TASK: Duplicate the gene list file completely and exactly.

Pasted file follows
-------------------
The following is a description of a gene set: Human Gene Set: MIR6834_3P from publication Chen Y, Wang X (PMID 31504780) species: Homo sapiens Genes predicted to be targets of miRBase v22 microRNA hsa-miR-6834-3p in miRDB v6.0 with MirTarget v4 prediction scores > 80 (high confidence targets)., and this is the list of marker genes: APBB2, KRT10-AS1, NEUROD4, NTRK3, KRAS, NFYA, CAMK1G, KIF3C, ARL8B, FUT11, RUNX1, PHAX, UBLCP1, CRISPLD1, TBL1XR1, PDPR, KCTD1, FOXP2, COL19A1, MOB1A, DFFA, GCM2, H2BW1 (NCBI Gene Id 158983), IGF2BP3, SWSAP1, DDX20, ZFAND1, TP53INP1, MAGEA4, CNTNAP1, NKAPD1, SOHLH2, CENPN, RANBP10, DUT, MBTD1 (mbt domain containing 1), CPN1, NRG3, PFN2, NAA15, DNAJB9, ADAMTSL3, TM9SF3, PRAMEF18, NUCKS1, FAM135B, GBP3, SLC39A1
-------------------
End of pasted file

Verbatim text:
The following is a description of a gene set: Human Gene Set: MIR6834_3P from publication Chen Y, Wang X (PMID 31504780) species: Homo sapiens Genes predicted to be targets of miRBase v22 microRNA hsa-miR-6834-3p in miRDB v6.0 with MirTarget v4 prediction scores > 80 (high confidence targets)., and this is the list of marker genes: APBB2, KRT10-AS1, NEUROD4, NTRK3, KRAS, NFYA, CAMK1G, KIF3C, ARL8B, FUT11, RUNX1, PHAX, UBLCP1, CRISPLD1, TBL1XR1, PDPR, KCTD1, FOXP2, COL19A1, MOB1A, DFFA, GCM2, H2BW1 (NCBI Gene Id 158983), IGF2BP3, SWSAP1, DDX20, ZFAND1, TP53INP1, MAGEA4, CNTNAP1, NKAPD1, SOHLH2, CENPN, RANBP10, DUT, MBTD1 (mbt domain containing 1), CPN1, NRG3, PFN2, NAA15, DNAJB9, ADAMTSL3, TM9SF3, PRAMEF18, NUCKS1, FAM135B, GBP3, SLC39A1